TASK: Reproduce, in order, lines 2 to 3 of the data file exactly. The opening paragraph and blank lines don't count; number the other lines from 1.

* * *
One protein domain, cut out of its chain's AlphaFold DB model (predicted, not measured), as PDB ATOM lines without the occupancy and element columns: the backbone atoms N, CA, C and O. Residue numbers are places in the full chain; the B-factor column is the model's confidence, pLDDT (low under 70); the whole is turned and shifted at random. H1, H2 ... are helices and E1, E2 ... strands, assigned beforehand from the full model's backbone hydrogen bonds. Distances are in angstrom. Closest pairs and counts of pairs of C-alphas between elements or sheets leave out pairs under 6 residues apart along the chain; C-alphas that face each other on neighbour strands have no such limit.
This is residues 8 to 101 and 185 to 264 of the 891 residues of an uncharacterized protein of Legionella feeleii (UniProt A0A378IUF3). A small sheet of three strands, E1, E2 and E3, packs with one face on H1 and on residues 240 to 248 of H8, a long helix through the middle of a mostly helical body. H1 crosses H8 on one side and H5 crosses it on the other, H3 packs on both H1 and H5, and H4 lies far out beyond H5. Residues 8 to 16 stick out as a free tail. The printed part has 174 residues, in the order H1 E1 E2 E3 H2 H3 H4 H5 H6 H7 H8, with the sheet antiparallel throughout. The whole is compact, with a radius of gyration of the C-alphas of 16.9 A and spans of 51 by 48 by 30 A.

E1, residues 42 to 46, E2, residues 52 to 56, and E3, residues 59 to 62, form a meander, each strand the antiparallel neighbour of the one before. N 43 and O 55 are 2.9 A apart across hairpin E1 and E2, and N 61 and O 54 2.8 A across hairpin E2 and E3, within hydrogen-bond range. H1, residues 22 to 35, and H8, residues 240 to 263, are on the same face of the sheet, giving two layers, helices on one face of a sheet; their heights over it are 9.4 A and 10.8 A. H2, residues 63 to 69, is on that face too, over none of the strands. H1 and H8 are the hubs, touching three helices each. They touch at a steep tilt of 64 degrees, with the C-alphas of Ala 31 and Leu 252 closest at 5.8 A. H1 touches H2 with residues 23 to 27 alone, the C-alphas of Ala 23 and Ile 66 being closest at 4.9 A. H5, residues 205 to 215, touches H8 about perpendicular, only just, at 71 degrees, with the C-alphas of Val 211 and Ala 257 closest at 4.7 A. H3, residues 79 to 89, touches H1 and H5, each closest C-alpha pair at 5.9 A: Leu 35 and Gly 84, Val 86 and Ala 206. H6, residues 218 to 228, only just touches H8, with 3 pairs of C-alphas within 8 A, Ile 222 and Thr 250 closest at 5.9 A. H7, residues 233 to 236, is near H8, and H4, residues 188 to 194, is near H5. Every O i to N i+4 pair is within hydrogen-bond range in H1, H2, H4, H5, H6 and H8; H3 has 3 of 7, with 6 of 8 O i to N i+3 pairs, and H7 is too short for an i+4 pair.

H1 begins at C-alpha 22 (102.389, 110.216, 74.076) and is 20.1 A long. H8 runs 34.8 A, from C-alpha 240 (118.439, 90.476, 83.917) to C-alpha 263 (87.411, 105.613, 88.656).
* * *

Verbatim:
E1, residues 42 to 46, E2, residues 52 to 56, and E3, residues 59 to 62, form a meander, each strand the antiparallel neighbour of the one before. N 43 and O 55 are 2.9 A apart across hairpin E1 and E2, and N 61 and O 54 2.8 A across hairpin E2 and E3, within hydrogen-bond range. H1, residues 22 to 35, and H8, residues 240 to 263, are on the same face of the sheet, giving two layers, helices on one face of a sheet; their heights over it are 9.4 A and 10.8 A. H2, residues 63 to 69, is on that face too, over none of the strands. H1 and H8 are the hubs, touching three helices each. They touch at a steep tilt of 64 degrees, with the C-alphas of Ala 31 and Leu 252 closest at 5.8 A. H1 touches H2 with residues 23 to 27 alone, the C-alphas of Ala 23 and Ile 66 being closest at 4.9 A. H5, residues 205 to 215, touches H8 about perpendicular, only just, at 71 degrees, with the C-alphas of Val 211 and Ala 257 closest at 4.7 A. H3, residues 79 to 89, touches H1 and H5, each closest C-alpha pair at 5.9 A: Leu 35 and Gly 84, Val 86 and Ala 206. H6, residues 218 to 228, only just touches H8, with 3 pairs of C-alphas within 8 A, Ile 222 and Thr 250 closest at 5.9 A. H7, residues 233 to 236, is near H8, and H4, residues 188 to 194, is near H5. Every O i to N i+4 pair is within hydrogen-bond range in H1, H2, H4, H5, H6 and H8; H3 has 3 of 7, with 6 of 8 O i to N i+3 pairs, and H7 is too short for an i+4 pair.

H1 begins at C-alpha 22 (102.389, 110.216, 74.076) and is 20.1 A long. H8 runs 34.8 A, from C-alpha 240 (118.439, 90.476, 83.917) to C-alpha 263 (87.411, 105.613, 88.656).